The FDA is making it easier to find out how much sugar is in the food you buy. And you may be shocked at what you learn.
Get ready for sticker shock on some of your favorite foods.
The Food and Drug Administration has released new guidelines for nutrition information printed on food packaging. Starting in summer 2018, companies will be required to include an “added sugar” line to their nutrition labels.
The change, one of several that will appear on the new label, is designed so that consumers can distinguish between sugars naturally found in food and sugars that manufacturers add to improve taste or boost flavor.
Researchers conducted a detailed survey of the packaged foods and drinks purchased in American grocery stores and found that seven out of 10 items include some form of added sugar or sweetener. Some foods are more obvious — cereals, for example — but others are less expected, including soups, sauces and even frozen meat products.
Many health experts support the new guidelines, saying the new labeling will help consumers make informed decisions about what they put in their bodies.
“Strong evidence shows that consuming a lot of added sugars is associated with excess weight in children and adults,” said Dee Paradowski, clinical nutritionist and diabetes educator, Norton Healthcare. “There also is a link to an increased risk of developing Type 2 diabetes.”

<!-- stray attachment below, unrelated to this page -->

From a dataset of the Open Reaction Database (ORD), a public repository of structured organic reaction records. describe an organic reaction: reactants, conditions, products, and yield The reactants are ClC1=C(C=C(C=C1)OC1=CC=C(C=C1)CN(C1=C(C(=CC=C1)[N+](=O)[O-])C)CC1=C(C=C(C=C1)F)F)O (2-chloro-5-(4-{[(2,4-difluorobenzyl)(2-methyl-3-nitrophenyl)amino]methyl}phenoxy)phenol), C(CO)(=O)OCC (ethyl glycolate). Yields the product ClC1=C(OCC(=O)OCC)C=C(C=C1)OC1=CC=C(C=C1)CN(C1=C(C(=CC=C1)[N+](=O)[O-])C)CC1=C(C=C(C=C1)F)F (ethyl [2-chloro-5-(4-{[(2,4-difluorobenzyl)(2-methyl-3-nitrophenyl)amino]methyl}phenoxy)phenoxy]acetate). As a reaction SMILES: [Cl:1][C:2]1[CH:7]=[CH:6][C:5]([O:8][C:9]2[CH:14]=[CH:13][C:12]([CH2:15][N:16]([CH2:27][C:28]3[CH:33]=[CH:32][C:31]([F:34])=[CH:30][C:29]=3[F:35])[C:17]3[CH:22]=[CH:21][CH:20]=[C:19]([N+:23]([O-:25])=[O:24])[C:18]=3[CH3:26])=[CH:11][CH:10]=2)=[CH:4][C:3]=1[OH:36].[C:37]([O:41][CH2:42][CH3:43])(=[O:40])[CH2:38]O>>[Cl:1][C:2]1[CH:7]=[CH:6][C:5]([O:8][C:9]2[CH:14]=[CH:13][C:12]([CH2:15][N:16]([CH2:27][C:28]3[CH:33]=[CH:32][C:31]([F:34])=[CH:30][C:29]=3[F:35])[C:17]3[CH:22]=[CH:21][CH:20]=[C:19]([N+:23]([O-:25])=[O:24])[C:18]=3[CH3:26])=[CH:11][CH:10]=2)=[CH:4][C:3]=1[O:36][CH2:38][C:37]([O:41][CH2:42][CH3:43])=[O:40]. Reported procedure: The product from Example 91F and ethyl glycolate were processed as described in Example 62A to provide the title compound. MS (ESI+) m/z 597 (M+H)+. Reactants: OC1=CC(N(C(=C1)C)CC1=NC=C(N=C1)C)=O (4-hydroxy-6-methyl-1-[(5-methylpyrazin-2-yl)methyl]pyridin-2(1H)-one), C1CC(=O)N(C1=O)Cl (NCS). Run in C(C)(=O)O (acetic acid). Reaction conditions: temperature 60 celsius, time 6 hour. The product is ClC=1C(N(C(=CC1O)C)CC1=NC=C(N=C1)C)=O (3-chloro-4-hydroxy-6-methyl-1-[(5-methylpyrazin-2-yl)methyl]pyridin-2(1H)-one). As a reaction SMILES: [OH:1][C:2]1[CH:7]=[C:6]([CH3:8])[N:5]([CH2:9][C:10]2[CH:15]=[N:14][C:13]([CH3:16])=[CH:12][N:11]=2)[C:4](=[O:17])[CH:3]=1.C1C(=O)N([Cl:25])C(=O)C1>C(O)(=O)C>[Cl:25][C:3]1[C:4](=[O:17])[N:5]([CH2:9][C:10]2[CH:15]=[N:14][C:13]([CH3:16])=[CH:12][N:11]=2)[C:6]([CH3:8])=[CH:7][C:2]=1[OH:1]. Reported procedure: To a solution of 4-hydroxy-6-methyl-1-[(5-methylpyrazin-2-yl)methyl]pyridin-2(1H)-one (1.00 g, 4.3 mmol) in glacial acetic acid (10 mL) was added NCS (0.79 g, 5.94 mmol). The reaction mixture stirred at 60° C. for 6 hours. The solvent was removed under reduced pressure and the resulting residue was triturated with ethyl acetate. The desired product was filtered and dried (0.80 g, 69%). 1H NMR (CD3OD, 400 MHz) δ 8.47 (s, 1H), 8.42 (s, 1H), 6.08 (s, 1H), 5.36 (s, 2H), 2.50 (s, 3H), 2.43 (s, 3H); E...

The new labels come less than a year after the U.S. departments of Health and Human Services and Agriculture released new dietary guidelines, which recommend limiting calories with added sugars to less than 10 percent of your daily diet. That translates into roughly 200 calories a day — about the same as a can of regular soda.
“Eating less sugar helps decrease overall caloric intake, ensures adequate vitamin and mineral consumption, and controls weight,” Paradowski said.
Even with all this new information, she said you don’t need to fret over every morsel of added sugar you put in your body. It’s all about moderation.
“This doesn’t mean you have to cut sugar out of your life completely,” she added. “Just make changes to how many servings you have by establishing healthy eating patterns.”
Wondering if sugar is contributing to your risk of diabetes? Take a quick online assessment.